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Berwick Castle
Berwick-upon-Tweed, Northumberland, England
Berwick Castle 'Breakneck Path' and wall, Berwick-upon-Tweed, Northumbria.jpg
Berwick Castle 'Breakneck Path' and castle wall
Berwick Castle is located in Northumberland
Berwick Castle
Berwick Castle
Coordinates 55°46′26″N 2°00′42″W / 55.7738°N 2.0116°W / 55.7738; -2.0116
Type Motte and bailey
Site information
Owner English Heritage
Open to
the public
Condition Ruined
Site history
Materials Stone
Events Wars of Scottish Independence

Berwick Castle is a ruined castle in Berwick-upon-Tweed, Northumberland, England.


Berwick-Upon-Tweed engraving by William Miller after Turner R515
19th-century engraving of Berwick Castle by William Miller after J.M.W. Turner, with Berwick Old Bridge from 1624 in the background.

The castle was commissioned by the Scottish King David I in the 1120s. It was taken by the English forces under the terms of the Treaty of Falaise in 1175 but then sold back to Scotland by the English King Richard I to fund the Third Crusade in around 1190.

In November 1292, representatives of the English King Edward I arrived in Berwick and announced, in the great hall of the castle, King Edward's adjudication in favour of John Balliol of the dispute between him, Robert the Bruce and the count of Holland for the Crown of Scotland. The castle was retaken by the forces of King Edward I in March 1296 during the First War of Scottish Independence. However, the forces of Robert the Bruce recovered the castle for Scotland in April 1318.

Curtain Wall Berwick
Remains of the castle Curtain Wall (left) next to the Royal Border Bridge of 1850 over the River Tweed.

In 1330, "Domino Roberto de Lawedre" of the Bass, described as Custodian or Keeper of the Marches and the Castle of Berwick-upon-Tweed, received, apparently upon the termination of his employment there, £33.6s.8d, plus a similar amount, from the Scottish Exchequer.

In 1464, the Exchequer Rolls of Scotland record that Robert Lauder of Edrington was paid £20 for repairs made to Berwick Castle. The castle finally fell into English hands in the last week of August 1482: after invading Scotland following a pact with the Duke of Albany, Richard, Duke of Gloucester captured the castle from the 1st Lord Hailes.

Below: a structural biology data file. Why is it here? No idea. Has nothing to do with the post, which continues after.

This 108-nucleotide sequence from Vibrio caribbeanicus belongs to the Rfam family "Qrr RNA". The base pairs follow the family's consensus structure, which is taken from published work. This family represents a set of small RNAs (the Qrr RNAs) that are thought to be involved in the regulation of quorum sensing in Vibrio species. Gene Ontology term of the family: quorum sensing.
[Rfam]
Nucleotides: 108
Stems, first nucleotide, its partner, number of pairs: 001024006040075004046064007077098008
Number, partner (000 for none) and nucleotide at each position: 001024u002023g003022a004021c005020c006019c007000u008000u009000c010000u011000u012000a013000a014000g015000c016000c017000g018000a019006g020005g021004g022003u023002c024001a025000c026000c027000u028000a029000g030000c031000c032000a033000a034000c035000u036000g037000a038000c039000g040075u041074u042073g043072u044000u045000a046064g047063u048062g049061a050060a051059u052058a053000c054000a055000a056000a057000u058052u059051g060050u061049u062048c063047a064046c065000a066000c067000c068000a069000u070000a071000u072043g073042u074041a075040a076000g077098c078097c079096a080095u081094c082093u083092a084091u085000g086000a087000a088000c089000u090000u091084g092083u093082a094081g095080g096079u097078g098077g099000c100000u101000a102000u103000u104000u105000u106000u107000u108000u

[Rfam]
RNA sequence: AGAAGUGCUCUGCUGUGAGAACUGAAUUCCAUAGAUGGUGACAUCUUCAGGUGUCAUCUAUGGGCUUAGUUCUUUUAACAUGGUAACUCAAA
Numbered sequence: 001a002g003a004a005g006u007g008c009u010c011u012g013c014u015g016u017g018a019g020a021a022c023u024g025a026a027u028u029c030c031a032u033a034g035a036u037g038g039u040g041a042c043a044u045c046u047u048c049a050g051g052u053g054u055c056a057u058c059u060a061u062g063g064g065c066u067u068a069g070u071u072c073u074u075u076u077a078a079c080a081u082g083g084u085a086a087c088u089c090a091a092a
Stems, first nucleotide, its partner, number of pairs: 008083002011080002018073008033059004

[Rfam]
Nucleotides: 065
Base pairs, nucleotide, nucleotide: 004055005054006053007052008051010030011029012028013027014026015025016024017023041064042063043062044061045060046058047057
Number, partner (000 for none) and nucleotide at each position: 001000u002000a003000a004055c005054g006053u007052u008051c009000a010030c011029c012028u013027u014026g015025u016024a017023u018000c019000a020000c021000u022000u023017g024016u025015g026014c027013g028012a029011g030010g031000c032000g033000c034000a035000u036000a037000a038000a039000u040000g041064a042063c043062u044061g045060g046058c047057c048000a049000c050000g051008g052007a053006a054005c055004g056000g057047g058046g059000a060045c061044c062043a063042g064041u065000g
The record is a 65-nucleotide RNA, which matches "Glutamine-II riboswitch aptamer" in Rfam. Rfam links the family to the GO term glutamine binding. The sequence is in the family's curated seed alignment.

The castle was rendered obsolete by the construction of modern ramparts around Berwick during the reign of Elizabeth I in the late 16th century and it went into steady decline. In August 1590 John Selby reported that a round tower used as the castle's only gun emplacement had collapsed in wet weather. Large parts of the structure were simply used as a quarry (notably for the construction of the parish church, Holy Trinity during the Commonwealth).

Perhaps most damagingly of all, in 1847 the Great Hall of Berwick Castle was demolished to make way for Berwick-upon-Tweed railway station.

Governors, or keepers, of the castle

  • Sir William Douglas, 1294–1296 surrendered to Edward I of England following the Massacre of Berwick
  • Maurice de Berkeley, 2nd Baron Berkeley, English governor c.1314
  • Edmond de Caillou, Gascon governor for the English, killed at the Battle of Skaithmuir 1316.
  • Sir Robert de Lawedre of the Bass, 1330-3.
  • Patrick de Dunbar, 5th Earl of March, January–July 1333.
  • Robert de Lawedre of Edrington (later, "of the Bass"), 1461/2–1474.
  • David, Earl of Crawford, 1474–1478.
  • Sir Robert Lauder of The Bass, Knt., 1478–1482.
  • Sir Patrick Hepburn, 1st Lord Hailes, 1482 (last Scottish governor).
  • Sir William Drury (d.1579), Marshal of Berwick-upon-Tweed, before 1564.
  • Francis Russell, 2nd Earl of Bedford, appointed 1564
  • Sir George Bowes of Streatlam, County Durham (d. 1580), Marshal of Berwick, who, in 1568, escorted Mary, Queen of Scots, from Carlisle to Bolton Castle; Bowes' sister (Margery) married John Knox.
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